It was my final semester of nursing school and I was just diagnosed with diabetes (Type 1), how much worse could it get? Well, I was about to find out.
“Oh my God Sarah, you can stay with me! It’ll be so fun,” Jennifer squealed at our nursing school study group. The doctor had suggested I live with someone while I got used to my new diagnosis. I had never lived with anyone besides my parents. Not only had I never had a roommate, I never had many girlfriends at all. I was flattered she was so eager to help me.
“Why don’t you stay with your boyfriend?” Nick asked. Nick was the only male in our group, the only male in our whole class. Our group consisted of Nick, Jennifer, myself and 2 other girls, whom I called the ‘cacklers.’ Because that’s about all they did, like chickens, clucking and picking at everything.
“Way to make it awkward Nick,” Jennifer teased, punching Nick in the leg. She flirted with Nick, but when he returned the flirting she would complain he wanted her so bad that it was awkward. “I just can’t deal. He knows I have a boyfriend,” she’d say.
“We broke up. I’m never going out with another doctor,” I said to answer Nick’s question.
“Oh please Sarah, you guys weren’t even serious,” Jennifer snorted, rolling her eyes. Jennifer was good at doing that, not exactly plunging the knife in your back but leaving it precariously placed, just enough to feel the pain but not enough to convict her of anything. I looked up at the knife-wielder, my friend, and shot her a look as I got up from the table. Maybe we weren’t serious, but it doesn’t mean it didn’t hurt any less. It was like snake bite, quick and painful, done before you even know what happened. I had joined a dating website to help ease the pain. I had been messaging with a couple of guys back and forth, nothing serious though.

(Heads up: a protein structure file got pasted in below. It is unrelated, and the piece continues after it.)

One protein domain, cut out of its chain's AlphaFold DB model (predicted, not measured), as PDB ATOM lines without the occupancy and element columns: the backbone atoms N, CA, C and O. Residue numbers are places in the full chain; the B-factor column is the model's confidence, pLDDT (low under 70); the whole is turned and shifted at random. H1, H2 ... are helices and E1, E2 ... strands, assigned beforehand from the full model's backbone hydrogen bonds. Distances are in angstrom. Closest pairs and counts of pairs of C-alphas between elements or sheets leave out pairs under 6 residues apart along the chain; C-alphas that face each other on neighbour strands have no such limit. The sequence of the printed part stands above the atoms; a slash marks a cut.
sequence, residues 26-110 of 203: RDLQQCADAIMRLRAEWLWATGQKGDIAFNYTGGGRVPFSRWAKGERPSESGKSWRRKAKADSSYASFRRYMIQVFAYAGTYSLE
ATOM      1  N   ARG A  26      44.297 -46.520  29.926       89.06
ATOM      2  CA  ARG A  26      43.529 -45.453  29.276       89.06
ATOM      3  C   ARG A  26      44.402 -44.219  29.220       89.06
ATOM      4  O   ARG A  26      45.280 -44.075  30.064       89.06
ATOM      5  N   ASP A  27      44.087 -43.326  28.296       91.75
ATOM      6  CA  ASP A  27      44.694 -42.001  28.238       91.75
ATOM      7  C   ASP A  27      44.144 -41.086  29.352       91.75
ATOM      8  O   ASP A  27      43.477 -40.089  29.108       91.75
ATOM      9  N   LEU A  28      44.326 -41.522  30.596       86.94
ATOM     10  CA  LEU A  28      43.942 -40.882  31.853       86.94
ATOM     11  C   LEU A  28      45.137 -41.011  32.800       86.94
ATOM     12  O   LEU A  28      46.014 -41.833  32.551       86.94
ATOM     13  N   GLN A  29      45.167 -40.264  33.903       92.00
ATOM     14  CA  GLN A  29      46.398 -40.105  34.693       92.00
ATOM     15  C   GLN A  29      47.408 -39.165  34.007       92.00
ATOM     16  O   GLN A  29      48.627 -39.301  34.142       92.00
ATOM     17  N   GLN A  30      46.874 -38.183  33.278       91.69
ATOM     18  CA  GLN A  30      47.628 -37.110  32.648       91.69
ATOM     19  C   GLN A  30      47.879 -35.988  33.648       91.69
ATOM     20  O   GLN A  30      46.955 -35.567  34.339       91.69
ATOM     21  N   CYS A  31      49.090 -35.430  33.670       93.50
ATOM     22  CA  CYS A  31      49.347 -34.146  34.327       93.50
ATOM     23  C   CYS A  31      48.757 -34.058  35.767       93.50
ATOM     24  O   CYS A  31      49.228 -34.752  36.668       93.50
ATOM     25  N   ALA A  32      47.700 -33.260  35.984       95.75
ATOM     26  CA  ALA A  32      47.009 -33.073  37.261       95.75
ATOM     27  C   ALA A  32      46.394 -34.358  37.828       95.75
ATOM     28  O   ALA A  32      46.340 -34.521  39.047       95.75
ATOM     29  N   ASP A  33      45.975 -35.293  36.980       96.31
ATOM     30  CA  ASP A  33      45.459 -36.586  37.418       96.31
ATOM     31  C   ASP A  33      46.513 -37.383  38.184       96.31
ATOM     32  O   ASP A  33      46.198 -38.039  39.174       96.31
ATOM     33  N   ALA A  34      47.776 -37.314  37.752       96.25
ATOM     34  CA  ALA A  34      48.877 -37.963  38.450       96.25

Over the next couple of days I packed my things at my old apartment and met Jennifer to see her condo. It was cute. I wasn’t picky. I wouldn’t be there long anyway. Everything was meticulous. She put as much effort into the condo as she did her own appearance. She was good at making a perfect outer shell to cover the sinister, scaled reptile within. She brought me up to my room, right across the hall from hers.
“Oh cool there is already furniture in here. I don’t have to move everything twice.” I said smiling, looking into my room.
“Well, I talked to Mom about that and she doesn’t actually want you using it,” she said.
“Oh…okay, no problem…so should we move it into a storage unit?” I asked, thinking it was odd I couldn’t just use it for the few weeks.
“That’s the other thing. She doesn’t want you to move it either. She’d rather you didn’t. I mean if it were up to me I’d totally let you. But it’s really her condo. So…”
“No problem,” I said. No big deal, it was only for a few weeks. I’d figure it out.
That Saturday I moved into the furnished bedroom with a box of clothes and an old camping air mattress. The air mattress was too big to fit on the floor so I had to put it on top of the bed. At night I had to be sure not to roll too close to the edges or it would flip over.
The next morning she was gone before I got up. As I stepped into the shower and pulled the curtain back, all of the beads from one rung came raining down onto the floor. I got back out, naked, scrambling on my hands and knees, to pick up the rolling beads. The cat, hearing the kerfuffle, sauntered in and started batting the beads out the door.
“Cookie! Stop!” I screeched and she ran off. I slid the beads back on the rung, which wasn’t easy since they kept sliding off, all the while the shower spraying me.
When I got out I saw four or five more beads on the ground. Damn. It was so difficult to roll them on if I tried to roll those on, they’d all roll back off again. There were already twelve or so on each rung so four more didn’t make a difference. Besides, the curtain rolled back and forth fine without them. I wrapped them in toilet paper, and then wrapped that in the wrapper of a sanitary pad and THEN pushed that to the middle of the trashcan.
I studied most of the day. Jennifer pulled in the driveway that evening with her boyfriend, Brian. He was fine, that’s the best word I can think of to describe him. No discernable features. When I said “hi” he would give a wave and a quiet “hi” from behind Jennifer.
I got up from the couch and made my way up to my room before they came in, ducking low so they wouldn’t see me in the windows.
An hour later there was a knock on my bedroom door.
“Come in,” I said. It was Jennifer.
“Hey,” I said cheerfully putting my book down.
“Hey Sarah,” she said and paused leaning on the doorframe. “Did anything happen in the bathroom today?” she asked raising an eyebrow. I was almost eye level with her while laying on my elevated air mattress.
“No,” I said sort of laughing.
“You sure?” she asked quizzically.
“No Jennifer, what do you mean?” I asked getting annoyed.
She held out her fist and opened her hand. And there they were, the four beads from the shower rung. I didn’t know what to say. I panicked. I said I didn’t know what they were or where they came from.